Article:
It was last Saturday, 27th of September, that the famous biologist, archeologist and human rights activist, Jane Goodall gathered around 200 souls to hear her talk about her professional and personal path, in Woburn Safari Park, outskirts of London.
The motto was “Gombe and Beyond” referring to the Gombe Stream National Park, in Tanzania, where Goodall spent her last 55 years studying chimps. But, back to the beginning, this narrative started at Jane’s youth when she went back to the 40’s and explained how quite simple gestures would nurse in young Jane this deep love and interest for animals. How with their low economical conditions, her and her mother tackled the big obstacles and make Jane able to, not only, further her knowledge in the matter, but also study and hope for a job that could actually lead her to Africa.
She found herself a job as a secretary in Oxford University and was actually for this function that she was hired, a few years later, by Louis Leakey, a British archeologist that was doing research about hominids in Kenya. Leakey was her first contact to scientific research and as well as to chimpanzees, and a long lasting friendship and work partnership allowed Jane to give her first steps as a primatologist.
|Pic 1: Jane Goodall with some natives from Gombe Natural Park|
Still, from arriving to Africa to secure funding to study all this years the chimp population of Gombe, was a tough, continuous and ever-lasting war, that lead Jane back to the UK to take her PhD (without having any kind of academic studies before), which she remember as a quite difficult time for her, grab funding for a six months project and therefore putting her under the obligation of find something amazing in that short period that make her able to receive further funding.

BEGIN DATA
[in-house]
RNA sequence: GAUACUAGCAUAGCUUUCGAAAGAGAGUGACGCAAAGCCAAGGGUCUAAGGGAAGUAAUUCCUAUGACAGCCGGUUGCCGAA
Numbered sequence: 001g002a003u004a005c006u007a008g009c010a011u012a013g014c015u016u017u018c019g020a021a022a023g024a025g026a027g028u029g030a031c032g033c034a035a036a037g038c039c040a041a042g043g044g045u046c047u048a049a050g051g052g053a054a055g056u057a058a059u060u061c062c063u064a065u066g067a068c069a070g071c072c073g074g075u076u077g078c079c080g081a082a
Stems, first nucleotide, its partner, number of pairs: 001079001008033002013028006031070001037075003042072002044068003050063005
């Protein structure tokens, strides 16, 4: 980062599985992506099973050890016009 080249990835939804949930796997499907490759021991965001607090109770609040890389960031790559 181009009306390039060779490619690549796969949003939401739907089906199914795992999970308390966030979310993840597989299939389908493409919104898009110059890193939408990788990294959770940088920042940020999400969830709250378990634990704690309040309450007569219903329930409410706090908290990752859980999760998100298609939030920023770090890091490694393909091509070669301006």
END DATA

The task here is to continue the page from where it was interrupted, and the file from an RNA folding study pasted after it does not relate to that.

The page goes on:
That trigger as was wonderfully described was her discovery of the use of tools by the chimpanzees what also lead to a great revolution in scientific community, who then faced the need to contest and redefine biological and behavioral concepts and definitions about men, other animals and what tells us apart from each other.
This one hour talk went on eventually reaching Jane’s work as a human rights activist with the NGO Jane Goodall Institute, founded by her in 1977 and working since to promote sustainability in the usage of natural resources, protection of endangered species and environmental education, a project already spread out to a few dozen countries all around the world. She also spoke about her Roots&Shoots program that already reached 8000 youth groups and aided them to work in the promotion of environmental and social development in their own communities.
|Pic 2: Jane Goodall and Mr H (from Hope)|
This really enjoyable conversation was followed by a question and answers session and a book signing.
A very special event, an amazing woman and example and a moment to remember.